2011 OSA President, NUI Galway
Professor Dainty's research interests are in optical imaging, scattering and propagation. In these areas he has published several books and approximately 160 peer-reviewed journal papers. From 1974-78, he was a Lecturer in Physics at Queen Elizabeth College of the University of London. Professor Dainty joined the Institute of Optics at the University of Rochester 1978. He became Pilkington Professor of Applied Optics at Imperial College in January 1984. In October 2002, Professor Dainty joined The National University of Ireland, Galway and in 2005 was appointed to the Chair of Applied Physics. He is simultaneously on extended leave from Imperial College.
Professor Dainty has been active in teaching optics and physics throughout his career, at the undergraduate and postgraduate levels and in continuing education. He has supervised 54 PhD Theses and currently has 9 research students. Between 1993 and 2003 he was an Editor of Optics Communications, handling over 4900 manuscripts in that period.
He is the 1984 recipient of the International Commission of Optics Prize, the 1993 Thomas Young Medal and Prize (IoP), the 2003 C E K Mees Medal and Prize (OSA) and the Optics and Photonics Division Prize 2004 (IoP). He is also a Fellow of The Optical Society of America, SPIE and The Institute of Physics (UK) and in 2008 was elected to Membership of the Royal Irish Academy.
From 1983 to 1985 he was elected to the Board of Directors of the Optical Society of America: 1987–1990 he was elected Secretary-General of the ICO, President for the term 1990–1993 and was Past-President for 1993 to 1996: and 1994 to 1996 he was elected to the Board of SPIE. Prof Dainty served on the Council of the UK Institute of Physics (1996 – 1999). He was a Director at Large of the OSA for the period 2005-2007 and is President of the OSA in 2011.
Alexander L. Gaeta
OSA Director at large, Cornell University
Alex Gaeta received his B.S degree in 1983 and his Ph.D. in 1991, both in Optics from the University of Rochester. In 1992 he joined the faculty at the School of Applied and Engineering Physics at Cornell University where he is currently a Professor and the Director for the Center for Nanoscale Systems. His research interests include integrated nonlinear optical devices, nanophotonics, ultrafast nonlinear optics, the development and application of photonic crystal fibers, and quantum effects in nonlinear optics. He has participated in the organization of numerous meetings including serving as Chair of the 2003 OSA Annual Meeting, the 2007 QELS Conference, and the 2009 Nonlinear Optics Topical Meeting. He is also serving as a Director-at-Large on the OSA Board of Directors and he is a Fellow of the OSA and the APS.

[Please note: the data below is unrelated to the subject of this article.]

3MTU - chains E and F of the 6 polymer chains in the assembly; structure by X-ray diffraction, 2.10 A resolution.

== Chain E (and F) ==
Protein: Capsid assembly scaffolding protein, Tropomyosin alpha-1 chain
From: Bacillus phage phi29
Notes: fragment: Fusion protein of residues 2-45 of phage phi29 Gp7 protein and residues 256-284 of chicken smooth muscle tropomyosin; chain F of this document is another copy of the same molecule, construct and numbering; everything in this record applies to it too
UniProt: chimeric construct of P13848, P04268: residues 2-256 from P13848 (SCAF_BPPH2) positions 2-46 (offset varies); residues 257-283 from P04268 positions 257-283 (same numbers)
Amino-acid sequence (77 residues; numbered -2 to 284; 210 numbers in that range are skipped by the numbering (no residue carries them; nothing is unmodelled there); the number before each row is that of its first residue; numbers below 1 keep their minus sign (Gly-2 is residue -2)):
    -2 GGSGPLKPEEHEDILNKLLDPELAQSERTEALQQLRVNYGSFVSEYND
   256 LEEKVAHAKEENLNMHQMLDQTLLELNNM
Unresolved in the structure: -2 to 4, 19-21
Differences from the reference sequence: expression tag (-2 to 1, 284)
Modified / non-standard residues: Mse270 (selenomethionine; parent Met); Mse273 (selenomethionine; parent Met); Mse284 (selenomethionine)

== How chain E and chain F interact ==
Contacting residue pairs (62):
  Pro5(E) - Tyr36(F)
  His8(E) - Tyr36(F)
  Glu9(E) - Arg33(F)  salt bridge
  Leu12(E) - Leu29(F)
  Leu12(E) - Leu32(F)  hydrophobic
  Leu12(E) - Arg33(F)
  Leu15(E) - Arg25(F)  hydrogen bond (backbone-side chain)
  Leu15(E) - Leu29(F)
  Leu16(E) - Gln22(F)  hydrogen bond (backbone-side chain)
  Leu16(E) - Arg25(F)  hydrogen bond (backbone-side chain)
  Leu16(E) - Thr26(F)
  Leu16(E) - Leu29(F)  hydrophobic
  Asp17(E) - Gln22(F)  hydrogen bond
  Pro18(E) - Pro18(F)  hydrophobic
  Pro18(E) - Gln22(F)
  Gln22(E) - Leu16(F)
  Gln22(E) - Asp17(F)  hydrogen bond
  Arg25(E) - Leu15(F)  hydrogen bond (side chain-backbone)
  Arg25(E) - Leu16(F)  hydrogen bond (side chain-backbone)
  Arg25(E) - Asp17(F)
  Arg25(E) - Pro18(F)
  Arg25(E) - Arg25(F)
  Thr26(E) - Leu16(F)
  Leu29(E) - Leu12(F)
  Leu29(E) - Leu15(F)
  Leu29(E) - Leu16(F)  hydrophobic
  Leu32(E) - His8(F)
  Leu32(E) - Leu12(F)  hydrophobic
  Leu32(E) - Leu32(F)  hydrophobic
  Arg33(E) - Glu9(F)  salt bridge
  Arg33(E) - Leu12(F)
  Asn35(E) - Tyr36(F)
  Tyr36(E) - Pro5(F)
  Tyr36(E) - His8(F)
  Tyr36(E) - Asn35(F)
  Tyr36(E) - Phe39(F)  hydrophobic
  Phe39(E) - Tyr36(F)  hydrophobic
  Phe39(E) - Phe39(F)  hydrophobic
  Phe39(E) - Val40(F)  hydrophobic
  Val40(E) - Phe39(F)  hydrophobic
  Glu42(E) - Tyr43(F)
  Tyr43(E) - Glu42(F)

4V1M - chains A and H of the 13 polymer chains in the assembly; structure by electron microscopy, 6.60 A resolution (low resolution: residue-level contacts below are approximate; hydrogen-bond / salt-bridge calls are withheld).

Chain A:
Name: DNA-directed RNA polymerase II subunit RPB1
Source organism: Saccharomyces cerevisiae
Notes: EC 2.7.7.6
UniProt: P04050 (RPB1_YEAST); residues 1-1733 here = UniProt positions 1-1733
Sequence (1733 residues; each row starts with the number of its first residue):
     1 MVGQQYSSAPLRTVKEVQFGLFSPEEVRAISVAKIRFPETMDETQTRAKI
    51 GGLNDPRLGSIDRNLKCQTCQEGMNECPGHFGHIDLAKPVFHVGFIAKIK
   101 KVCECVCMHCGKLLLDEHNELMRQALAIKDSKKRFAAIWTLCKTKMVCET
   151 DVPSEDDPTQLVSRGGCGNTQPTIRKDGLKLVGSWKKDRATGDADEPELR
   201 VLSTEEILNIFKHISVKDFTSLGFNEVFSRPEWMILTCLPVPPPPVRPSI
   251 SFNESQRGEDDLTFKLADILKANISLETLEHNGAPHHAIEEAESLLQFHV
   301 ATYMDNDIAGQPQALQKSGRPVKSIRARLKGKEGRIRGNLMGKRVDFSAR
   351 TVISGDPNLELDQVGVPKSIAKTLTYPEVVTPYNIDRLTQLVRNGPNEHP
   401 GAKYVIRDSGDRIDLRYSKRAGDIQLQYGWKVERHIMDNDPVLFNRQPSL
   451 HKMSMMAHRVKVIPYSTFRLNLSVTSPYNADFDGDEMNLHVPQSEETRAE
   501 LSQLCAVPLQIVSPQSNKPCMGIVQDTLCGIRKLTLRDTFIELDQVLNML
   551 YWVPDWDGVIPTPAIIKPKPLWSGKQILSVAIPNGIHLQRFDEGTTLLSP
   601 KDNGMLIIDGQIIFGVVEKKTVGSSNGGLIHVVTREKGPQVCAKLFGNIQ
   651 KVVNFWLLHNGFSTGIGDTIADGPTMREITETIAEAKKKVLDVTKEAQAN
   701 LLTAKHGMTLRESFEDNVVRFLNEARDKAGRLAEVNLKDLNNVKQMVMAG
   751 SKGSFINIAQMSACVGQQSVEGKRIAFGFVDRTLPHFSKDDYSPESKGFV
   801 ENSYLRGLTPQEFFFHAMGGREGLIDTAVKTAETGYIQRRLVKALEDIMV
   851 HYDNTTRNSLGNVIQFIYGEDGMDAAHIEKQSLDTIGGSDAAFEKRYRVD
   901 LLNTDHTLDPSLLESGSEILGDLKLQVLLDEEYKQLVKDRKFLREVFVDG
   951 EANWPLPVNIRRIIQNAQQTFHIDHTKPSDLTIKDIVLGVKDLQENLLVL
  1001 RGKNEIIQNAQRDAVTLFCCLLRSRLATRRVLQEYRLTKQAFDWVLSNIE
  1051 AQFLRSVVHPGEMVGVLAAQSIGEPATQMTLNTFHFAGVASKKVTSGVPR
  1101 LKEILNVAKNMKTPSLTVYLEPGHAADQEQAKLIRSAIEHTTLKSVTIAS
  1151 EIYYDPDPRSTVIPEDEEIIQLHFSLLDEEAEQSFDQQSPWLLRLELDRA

Ken Ledingham is Professor of Physics University of Strathclyde and Sir William Penney Professor of Laser Nuclear Physics (AWE)as well as Honorary Senior Research Fellow in the Department of Physics and Astronomy of the University of Glasgow.
spent most of his professional career at the University of Glasgow where he graduated with B.Sc., Ph.D. and D.Sc. His Ph.D. was carried out in Nuclear Physics but in 1984, he initiated the new field of Resonant Ionisation Spectroscopy specialising in ultra-sensitive detection of atoms and molecules, graduating D.Sc.in 1995. From 1956 he worked at the Physics Department as lecturer, senior lecturer, reader and later Professor. In 1998, the intensity of the lasers was increased dramatically to allow him to establish the first group working on laser-induced nuclear physics. He transferred with his group to the University of Strathclyde in 2001.
In 2003 he was visiting Professor at University of Osaka (ILE) in Japan and in 2004 and 2005 at the University of Jena in Germany.
In 2007 he was elected FZD (Forschungszentrum Dresden Rossendorf) Fellow; in 2009 he was visiting scientist (Forschungszentrum Dresden Rossendorf).
His research interests include:
•High Intensity Laser Nuclear and Particle Physics and Applications with particular reference to Laser Driven Proton Oncology for Cancer. At present he is establishing a nuclear programme on the ultra high intensity laser ELI in Bucharest.
• High Intensity Laser Ionisation and Fragmentation of Molecules and Applications with particular reference to Laser Detection of Explosives and other environmentally sensitive materials.
• Throughout the last twenty years have been involved in researching the death of Napoleon as well as lecturing and studying global warming and renewable energies.
Director of Centro de Láseres Pulsados (CLPU)
Luis Roso received his BSc in Physics and Mathematics at the Universidad de Barcelona, where he also obtained his PhD in 1981. In 1985 he received a Fullbright Fellowship and moved to Rochester, where the CPA technology was being developed at that moment. In 1992, he became Full Professor at the University the Salamanca, where he was named director of the Laser Service in 2003. In 2008 he became Director of the Centro de Láseres Pulsados (CLPU).
His research interests include:
- Ultraintense short pulsed lasers: high-field physics
- Design of the Spanish Petawatt Laser
- Science and Applications of Ultrashort Ultraintense Lasers
- Extreme Light Infrastructure
- Short Wavelength Laboratory Sources
- Laserlab Europe